Mounted officers use rope to lead handcuffed man along Texas street

Photo courtesy KPRC
Photo courtesy KPRC

GALVESTON, Texas – A photo showing two mounted Galveston police officers using a rope to escort a handcuffed man down a street in Galveston is causing outrage on social media.

The handcuffed man has been identified as 43-year-old Donald Neely. His family attorney says he is mentally ill and homeless, KPRC reported.

The father of eight hasn’t seen his family in years, according to KPRC, and when photos of Neely surfaced online, his sister immediately went to find him in Galveston.

The practice of escorting people while on horseback is a technique the Galveston Police Department admits to using, although the department acknowledged this was not the correct use for this instance.

“Although this is a trained technique and best practice in some scenarios, I believe our officers showed poor judgment in this instance and could have waited for a transport unit at the location of the arrest. My officers did not have any malicious intent at the time of the arrest, but we have immediately changed the policy to prevent the use of this technique and will review all mounted training and procedures for more appropriate methods,” said Chief Vernon L. Hale, III.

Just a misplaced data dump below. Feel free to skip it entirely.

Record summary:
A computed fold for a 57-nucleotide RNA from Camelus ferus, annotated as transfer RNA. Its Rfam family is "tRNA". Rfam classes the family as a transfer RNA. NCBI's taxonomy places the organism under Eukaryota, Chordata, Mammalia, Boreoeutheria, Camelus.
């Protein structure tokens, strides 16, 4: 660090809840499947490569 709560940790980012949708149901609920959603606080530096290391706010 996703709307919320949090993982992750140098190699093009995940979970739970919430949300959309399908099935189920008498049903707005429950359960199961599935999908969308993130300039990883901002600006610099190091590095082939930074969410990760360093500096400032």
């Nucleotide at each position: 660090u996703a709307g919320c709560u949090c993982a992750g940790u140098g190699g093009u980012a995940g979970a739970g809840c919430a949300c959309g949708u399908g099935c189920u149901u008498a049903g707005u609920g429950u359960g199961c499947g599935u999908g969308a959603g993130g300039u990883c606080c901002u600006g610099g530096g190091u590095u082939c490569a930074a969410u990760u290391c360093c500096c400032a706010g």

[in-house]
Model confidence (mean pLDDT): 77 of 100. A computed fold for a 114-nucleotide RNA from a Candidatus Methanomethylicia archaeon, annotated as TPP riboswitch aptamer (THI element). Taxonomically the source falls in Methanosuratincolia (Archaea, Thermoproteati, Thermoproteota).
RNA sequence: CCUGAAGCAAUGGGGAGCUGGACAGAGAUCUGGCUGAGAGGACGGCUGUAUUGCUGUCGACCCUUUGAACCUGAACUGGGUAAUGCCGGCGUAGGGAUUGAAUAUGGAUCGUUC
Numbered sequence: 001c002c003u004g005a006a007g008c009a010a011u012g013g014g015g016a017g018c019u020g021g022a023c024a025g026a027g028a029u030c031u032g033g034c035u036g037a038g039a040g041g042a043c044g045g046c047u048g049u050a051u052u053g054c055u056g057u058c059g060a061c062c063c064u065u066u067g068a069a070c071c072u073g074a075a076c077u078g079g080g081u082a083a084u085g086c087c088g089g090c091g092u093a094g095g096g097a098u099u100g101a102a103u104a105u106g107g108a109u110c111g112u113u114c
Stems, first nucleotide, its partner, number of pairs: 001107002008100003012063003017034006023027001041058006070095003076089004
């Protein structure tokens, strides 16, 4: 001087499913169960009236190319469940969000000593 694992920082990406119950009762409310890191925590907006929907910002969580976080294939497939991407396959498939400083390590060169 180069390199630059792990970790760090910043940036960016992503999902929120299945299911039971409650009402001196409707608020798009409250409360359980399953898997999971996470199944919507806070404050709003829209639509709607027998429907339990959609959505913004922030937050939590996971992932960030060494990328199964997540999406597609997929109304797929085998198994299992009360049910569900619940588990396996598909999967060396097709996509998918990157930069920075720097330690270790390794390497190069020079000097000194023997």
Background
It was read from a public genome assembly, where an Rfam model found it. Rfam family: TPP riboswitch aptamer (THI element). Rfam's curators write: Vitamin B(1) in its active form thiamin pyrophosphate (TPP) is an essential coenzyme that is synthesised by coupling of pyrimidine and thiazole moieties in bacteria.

GPD said the technique is considered a best practice during crowd control scenarios.

President of Houston’s NAACP chapter, James Douglas, told the Houston Chronicle that the photo showed a lack of respect for people of color saying, in part, “this is 2019 and not 1819.”

“We understand the negative perception of this action and believe it is most appropriate to cease the use of this technique. The Police Chief has taken immediate action to suspend this technique of transportation during arrests,” GPD said in a news release.

The mounted officers were identified as Officer P. Brosch and Officer A. Smith. 

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